Have you ever felt out of control of your own travels, pulled from town to town and sight to sight by some unseen force, meeting only other tourists, seeing only what you’re “supposed” to see? You’re not the only one; I’ve been there and it is brutal. It would seem easy to blame our modern fast-paced world for the dizzying pace of travel today.
And then you read A Room With A View, a novel written 100 years ago.
If you will not think me rude, we residents sometimes pity you poor tourists not a little—handed about like a parcel of goods from Venice to Florence, from Florence to Rome, living herded together in pensions or hotels, quite unconscious of anything that is outside Baedeker, their one anxiety to get ‘done’ or ‘through’ and go on somewhere else. The result is, they mix up towns, rivers, palaces in one inextricable whirl.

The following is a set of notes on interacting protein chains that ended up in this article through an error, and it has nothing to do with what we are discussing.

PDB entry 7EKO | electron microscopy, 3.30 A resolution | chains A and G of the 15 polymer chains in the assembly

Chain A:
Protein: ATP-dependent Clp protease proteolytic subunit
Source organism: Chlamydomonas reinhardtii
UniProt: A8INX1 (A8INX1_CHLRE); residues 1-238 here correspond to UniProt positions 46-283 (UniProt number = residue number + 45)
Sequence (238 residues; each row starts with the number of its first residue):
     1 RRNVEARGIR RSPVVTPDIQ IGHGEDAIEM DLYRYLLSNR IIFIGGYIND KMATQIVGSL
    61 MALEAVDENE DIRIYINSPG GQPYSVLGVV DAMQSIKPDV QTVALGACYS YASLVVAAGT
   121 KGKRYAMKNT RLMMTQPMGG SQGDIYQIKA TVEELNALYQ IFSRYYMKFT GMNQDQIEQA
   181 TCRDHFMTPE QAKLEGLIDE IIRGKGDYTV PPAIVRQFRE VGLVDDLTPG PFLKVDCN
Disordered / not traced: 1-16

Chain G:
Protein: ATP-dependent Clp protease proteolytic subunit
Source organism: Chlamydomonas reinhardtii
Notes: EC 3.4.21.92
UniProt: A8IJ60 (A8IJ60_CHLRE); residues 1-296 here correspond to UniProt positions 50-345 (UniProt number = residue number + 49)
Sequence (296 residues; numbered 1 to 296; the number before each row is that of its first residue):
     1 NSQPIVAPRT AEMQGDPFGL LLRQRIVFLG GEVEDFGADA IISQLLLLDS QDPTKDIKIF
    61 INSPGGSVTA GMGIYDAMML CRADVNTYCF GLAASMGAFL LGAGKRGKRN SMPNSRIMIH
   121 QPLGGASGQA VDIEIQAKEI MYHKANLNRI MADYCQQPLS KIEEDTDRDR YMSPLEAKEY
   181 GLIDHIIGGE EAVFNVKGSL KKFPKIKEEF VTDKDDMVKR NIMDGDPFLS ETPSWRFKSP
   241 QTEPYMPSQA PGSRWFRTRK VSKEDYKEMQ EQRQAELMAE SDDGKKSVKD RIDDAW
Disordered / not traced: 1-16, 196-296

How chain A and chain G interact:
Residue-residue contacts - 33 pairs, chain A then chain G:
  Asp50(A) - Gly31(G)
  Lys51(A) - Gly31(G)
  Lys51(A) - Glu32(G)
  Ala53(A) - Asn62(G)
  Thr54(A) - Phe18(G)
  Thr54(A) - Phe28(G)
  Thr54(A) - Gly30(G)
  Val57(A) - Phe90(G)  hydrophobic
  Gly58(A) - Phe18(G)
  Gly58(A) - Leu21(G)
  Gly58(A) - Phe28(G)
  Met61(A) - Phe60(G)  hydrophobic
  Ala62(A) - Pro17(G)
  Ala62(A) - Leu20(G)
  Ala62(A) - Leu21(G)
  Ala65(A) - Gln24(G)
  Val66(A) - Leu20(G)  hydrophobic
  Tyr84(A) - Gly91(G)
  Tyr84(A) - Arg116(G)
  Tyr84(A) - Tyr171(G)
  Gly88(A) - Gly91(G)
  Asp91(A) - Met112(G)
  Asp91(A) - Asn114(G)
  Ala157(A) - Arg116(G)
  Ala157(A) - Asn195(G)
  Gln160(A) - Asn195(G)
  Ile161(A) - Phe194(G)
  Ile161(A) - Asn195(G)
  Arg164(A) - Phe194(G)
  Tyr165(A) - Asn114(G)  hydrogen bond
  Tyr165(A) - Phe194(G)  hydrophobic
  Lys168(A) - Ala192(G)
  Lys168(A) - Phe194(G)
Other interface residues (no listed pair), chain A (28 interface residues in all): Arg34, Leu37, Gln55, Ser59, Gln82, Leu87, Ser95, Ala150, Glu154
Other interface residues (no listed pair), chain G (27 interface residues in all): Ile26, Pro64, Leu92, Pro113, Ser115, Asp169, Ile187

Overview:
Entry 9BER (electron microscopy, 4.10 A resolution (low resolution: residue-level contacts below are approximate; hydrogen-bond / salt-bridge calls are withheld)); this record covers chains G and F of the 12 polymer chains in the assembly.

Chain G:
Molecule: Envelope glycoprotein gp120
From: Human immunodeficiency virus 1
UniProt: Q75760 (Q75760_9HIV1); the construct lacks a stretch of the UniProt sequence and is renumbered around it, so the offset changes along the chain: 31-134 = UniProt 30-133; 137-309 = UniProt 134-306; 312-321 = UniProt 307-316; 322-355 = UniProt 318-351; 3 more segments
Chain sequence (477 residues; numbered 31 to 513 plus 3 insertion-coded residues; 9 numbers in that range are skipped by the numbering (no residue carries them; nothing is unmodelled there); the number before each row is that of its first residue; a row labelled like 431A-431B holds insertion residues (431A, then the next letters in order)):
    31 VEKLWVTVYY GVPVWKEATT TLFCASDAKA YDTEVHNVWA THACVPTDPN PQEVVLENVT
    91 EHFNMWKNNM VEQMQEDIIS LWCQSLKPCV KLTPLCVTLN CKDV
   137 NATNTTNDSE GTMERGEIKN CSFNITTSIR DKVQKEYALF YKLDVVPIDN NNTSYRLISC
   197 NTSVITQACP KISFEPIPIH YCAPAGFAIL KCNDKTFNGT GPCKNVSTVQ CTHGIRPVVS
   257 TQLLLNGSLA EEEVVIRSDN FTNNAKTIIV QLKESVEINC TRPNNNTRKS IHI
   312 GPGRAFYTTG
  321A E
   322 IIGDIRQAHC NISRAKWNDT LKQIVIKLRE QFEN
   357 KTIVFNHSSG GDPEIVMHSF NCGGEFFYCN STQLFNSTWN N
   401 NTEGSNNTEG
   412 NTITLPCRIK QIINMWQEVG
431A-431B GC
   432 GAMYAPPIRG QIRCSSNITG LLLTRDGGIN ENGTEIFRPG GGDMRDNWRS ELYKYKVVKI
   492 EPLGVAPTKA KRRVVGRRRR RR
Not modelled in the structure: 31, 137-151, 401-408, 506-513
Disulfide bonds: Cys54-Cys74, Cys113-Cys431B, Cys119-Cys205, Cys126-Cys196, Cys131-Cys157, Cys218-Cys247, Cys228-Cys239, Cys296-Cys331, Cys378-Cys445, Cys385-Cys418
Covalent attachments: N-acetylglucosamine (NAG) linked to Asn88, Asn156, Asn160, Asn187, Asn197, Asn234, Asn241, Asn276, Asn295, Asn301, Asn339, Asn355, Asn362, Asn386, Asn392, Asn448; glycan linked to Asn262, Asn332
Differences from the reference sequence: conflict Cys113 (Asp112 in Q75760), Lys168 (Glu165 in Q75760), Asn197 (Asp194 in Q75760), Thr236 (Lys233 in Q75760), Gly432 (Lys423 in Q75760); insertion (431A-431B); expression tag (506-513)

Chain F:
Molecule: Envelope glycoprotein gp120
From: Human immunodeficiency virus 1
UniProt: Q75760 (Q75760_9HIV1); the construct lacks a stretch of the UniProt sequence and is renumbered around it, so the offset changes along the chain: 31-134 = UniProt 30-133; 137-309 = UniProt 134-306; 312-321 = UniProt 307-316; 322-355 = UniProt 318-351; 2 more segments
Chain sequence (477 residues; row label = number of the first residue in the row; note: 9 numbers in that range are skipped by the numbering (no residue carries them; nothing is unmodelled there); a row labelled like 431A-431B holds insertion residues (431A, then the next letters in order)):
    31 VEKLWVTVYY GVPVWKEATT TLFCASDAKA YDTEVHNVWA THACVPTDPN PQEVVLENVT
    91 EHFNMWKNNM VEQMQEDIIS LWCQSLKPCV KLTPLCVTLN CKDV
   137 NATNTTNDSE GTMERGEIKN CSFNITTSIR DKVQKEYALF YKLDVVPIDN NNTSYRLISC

Even with all of our new technology, travel hasn’t changed much in the last century, it would seem.
During my most recent re-reading of A Room With A View (I almost have it memorized), I realized with a shock that it has had more influence on me than I realized. As it turns out, my entire travel ethos comes from the opening chapters.
Here are five modern travel tips pulled straight from A Room With A View and into my own life of travel.
Lesson 1: Throw Out The Guidebook
A Room With A View opens in Florence at the beginning of the 20th Century. Our heroine, Lucy Honeychurch, has just arrived in the city as a tourist, chaperoned by her severe aunt Charlotte.